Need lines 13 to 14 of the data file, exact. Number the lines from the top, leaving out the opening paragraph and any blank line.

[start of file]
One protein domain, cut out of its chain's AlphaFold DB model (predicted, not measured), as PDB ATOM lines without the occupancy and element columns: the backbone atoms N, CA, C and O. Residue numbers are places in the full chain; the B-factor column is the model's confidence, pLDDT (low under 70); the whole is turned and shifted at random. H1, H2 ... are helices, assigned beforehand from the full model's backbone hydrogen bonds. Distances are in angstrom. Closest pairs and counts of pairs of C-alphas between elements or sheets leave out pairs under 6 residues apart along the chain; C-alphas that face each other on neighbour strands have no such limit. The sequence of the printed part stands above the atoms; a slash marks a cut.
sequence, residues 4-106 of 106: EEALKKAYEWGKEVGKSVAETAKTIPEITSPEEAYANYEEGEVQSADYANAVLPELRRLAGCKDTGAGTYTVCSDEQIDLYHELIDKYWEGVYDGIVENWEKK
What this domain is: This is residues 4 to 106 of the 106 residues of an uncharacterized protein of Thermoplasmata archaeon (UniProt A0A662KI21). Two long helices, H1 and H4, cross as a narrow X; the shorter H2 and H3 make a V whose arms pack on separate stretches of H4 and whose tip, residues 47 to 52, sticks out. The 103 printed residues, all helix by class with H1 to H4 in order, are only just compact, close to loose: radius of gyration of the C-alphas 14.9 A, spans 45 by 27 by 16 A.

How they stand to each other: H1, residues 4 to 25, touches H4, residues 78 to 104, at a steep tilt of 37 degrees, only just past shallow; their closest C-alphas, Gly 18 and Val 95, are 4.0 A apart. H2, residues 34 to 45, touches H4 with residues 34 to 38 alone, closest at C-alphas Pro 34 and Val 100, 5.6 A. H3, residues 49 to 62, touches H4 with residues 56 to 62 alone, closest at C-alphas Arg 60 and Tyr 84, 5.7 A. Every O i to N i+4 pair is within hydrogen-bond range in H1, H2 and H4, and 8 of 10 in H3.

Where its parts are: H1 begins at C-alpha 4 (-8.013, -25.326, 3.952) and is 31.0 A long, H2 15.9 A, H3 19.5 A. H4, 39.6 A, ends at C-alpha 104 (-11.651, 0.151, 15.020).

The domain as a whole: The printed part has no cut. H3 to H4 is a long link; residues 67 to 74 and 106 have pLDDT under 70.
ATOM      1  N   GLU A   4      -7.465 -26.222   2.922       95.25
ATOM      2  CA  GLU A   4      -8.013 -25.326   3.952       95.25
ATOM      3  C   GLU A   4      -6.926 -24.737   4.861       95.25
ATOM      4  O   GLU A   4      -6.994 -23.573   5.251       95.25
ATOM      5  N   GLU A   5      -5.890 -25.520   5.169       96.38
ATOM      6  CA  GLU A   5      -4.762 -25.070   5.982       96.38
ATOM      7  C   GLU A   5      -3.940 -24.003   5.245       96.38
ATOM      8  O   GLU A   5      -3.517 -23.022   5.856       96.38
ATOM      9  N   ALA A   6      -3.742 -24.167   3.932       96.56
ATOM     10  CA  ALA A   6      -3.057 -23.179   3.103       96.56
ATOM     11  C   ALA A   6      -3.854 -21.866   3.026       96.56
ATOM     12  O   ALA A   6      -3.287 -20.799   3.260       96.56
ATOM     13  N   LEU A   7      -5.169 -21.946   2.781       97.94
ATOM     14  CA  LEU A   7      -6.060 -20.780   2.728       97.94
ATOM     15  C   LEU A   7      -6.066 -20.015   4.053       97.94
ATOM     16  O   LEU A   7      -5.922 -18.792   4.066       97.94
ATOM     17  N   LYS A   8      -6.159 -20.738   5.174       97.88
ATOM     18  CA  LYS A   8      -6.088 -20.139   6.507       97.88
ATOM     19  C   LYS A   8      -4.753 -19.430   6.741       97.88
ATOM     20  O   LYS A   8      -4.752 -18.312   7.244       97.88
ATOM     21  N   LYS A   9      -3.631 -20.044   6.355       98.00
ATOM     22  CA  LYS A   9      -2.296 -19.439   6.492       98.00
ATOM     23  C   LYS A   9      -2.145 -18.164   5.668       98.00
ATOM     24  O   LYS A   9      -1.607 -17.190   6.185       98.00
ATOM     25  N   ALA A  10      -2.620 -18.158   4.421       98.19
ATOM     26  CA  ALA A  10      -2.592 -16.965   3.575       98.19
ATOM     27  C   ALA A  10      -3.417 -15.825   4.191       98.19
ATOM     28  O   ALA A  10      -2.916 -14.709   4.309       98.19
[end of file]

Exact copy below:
ATOM      8  O   GLU A   5      -3.517 -23.022   5.856       96.38
ATOM      9  N   ALA A   6      -3.742 -24.167   3.932       96.56